Download the app from their start page, create an account, and then in the left sidebar, click on the big + sign; select “Create my own”; then “for me and my friends.” You can change the server name later: click on the little arrow next to your server’s name at the top (not in screenshot), and go to Server Settings.

Screenshot of lefthand menu bar and list of channels in Discord server. Second button from the bottom in the left menu is a big plus button to create a new server.
Screenshot – second button from the bottom in the left menu is for creating your own server

Setting up channels

Your new server has some channels already there, under the tabs “Text channels”; and “Voice channels”.

Just click on the + sign next to those tabs to add more.

I have an “off-topic-chat” channel, and here students from all courses can chat with each other (e.g. announce games, activities, but I can also easily announce changes to my availability). The voice channel for that purpose is the “Tea Room,” where I host what you call “office hours”, and what I call the “Tea Room.” If you come to my campus office during the opening times, you’ll get a cup of tea!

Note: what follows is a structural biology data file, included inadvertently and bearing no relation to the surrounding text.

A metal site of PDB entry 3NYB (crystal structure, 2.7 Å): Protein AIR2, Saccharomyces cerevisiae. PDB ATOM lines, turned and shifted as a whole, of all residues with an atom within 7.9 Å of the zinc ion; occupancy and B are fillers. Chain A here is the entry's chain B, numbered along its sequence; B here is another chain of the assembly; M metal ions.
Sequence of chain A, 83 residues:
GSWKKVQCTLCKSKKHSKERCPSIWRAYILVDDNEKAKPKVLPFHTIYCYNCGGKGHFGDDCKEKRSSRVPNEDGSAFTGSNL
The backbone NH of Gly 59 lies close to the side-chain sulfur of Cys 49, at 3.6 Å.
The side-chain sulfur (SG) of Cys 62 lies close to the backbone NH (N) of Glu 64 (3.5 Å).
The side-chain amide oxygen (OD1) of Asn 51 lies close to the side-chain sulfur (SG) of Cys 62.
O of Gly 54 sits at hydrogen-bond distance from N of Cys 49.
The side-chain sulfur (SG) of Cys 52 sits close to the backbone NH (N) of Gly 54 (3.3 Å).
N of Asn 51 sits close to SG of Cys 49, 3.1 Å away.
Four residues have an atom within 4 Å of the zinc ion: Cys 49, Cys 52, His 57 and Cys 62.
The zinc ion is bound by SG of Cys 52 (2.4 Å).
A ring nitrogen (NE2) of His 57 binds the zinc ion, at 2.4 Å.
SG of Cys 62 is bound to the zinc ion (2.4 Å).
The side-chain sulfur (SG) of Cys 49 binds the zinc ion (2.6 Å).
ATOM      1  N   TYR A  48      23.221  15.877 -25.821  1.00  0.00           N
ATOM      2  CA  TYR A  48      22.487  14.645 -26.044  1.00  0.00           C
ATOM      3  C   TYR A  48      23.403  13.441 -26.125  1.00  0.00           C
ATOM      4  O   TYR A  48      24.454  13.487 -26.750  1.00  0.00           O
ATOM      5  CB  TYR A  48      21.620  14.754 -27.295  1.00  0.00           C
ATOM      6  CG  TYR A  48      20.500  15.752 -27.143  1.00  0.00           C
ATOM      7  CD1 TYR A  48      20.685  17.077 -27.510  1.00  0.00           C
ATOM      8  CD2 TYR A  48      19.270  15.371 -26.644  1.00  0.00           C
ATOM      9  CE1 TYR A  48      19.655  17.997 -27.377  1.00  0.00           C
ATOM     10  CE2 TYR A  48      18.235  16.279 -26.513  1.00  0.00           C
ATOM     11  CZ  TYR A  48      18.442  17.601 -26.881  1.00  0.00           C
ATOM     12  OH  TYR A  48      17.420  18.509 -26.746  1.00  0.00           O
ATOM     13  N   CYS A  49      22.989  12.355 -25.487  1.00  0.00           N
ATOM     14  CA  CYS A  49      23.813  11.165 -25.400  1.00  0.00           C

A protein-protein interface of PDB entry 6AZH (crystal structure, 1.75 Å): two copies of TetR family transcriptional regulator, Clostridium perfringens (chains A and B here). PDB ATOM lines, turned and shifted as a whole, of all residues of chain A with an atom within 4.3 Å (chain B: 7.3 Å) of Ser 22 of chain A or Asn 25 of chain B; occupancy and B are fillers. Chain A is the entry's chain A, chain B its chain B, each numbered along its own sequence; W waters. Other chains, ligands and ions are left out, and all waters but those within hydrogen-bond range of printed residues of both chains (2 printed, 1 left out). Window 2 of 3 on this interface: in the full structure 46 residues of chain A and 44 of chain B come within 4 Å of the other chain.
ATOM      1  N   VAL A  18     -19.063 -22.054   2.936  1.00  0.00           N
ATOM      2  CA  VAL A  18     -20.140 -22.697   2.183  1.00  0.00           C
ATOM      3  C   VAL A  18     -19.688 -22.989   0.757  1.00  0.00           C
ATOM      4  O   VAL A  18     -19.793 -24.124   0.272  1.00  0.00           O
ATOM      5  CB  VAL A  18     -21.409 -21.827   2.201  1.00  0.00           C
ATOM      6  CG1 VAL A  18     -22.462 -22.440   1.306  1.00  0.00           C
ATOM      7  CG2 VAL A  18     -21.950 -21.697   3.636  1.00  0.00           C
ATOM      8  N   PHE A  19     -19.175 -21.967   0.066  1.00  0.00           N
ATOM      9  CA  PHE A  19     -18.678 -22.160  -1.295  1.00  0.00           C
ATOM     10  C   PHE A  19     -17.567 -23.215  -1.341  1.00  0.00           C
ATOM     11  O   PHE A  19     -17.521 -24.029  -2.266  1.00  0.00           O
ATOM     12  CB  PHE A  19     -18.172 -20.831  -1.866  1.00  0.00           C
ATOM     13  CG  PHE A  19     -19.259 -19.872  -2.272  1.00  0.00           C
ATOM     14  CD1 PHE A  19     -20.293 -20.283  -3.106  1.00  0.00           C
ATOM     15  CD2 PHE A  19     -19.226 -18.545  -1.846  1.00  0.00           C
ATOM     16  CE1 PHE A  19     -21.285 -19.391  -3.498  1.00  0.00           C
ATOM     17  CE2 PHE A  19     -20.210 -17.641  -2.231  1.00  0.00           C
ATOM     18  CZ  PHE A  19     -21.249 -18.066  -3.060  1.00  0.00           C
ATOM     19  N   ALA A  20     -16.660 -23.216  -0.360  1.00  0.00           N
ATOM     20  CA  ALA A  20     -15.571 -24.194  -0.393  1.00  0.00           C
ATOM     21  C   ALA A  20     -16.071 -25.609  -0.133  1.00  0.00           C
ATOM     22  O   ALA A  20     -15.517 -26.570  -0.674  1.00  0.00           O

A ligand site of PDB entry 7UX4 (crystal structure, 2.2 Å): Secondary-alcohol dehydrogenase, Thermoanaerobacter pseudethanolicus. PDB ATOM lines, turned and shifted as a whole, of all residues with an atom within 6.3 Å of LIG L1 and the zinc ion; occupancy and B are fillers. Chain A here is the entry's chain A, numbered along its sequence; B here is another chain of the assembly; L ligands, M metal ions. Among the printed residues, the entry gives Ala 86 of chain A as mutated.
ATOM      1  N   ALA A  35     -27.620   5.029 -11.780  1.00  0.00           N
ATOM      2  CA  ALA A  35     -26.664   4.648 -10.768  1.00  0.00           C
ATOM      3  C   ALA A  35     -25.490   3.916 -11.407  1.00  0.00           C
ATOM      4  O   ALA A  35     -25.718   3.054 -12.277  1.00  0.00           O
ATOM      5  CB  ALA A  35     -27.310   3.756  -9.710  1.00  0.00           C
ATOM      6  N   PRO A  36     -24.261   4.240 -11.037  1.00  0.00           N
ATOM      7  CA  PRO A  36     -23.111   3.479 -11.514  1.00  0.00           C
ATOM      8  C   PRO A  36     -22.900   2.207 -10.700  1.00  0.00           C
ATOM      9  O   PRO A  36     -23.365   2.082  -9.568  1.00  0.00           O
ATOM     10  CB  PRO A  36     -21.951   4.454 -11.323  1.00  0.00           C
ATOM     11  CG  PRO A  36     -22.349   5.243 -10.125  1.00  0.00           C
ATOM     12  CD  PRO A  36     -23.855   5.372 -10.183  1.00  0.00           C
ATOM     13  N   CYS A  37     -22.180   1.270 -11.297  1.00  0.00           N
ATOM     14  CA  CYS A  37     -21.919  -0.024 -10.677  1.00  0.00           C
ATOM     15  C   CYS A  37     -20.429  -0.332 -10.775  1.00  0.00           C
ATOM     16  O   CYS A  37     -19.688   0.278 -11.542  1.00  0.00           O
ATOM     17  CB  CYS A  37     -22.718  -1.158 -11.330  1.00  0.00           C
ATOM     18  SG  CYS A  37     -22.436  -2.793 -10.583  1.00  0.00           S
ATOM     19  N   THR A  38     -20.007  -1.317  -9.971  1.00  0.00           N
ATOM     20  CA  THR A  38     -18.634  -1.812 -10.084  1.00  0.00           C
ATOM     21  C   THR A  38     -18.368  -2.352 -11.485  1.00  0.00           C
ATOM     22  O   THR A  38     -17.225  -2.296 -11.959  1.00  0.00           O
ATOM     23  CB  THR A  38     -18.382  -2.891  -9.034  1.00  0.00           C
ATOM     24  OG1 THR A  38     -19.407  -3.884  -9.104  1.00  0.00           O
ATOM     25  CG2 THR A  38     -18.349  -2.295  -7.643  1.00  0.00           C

In addition, I created one voice and one chat channel for every course each, but I never seem to do anything with the Information channels I created. (Mhhh maybe I should Marie-Kondo them). I made the class channels “Private”: that means they are invisible, unless if I give you access. Let me explain why, and how.

Roles and permissions

How do you keep students from one course running into the chat or video stream for another course? In particular when I was teaching online on Zoom, that was a headache! A Zoom waiting room distracts me with people knocking to get in. With a single link for all classes occasionally I had students barge in at the wrong time. I also didn’t like having four different links (one for each of my classes, and one for office hours), too complicated.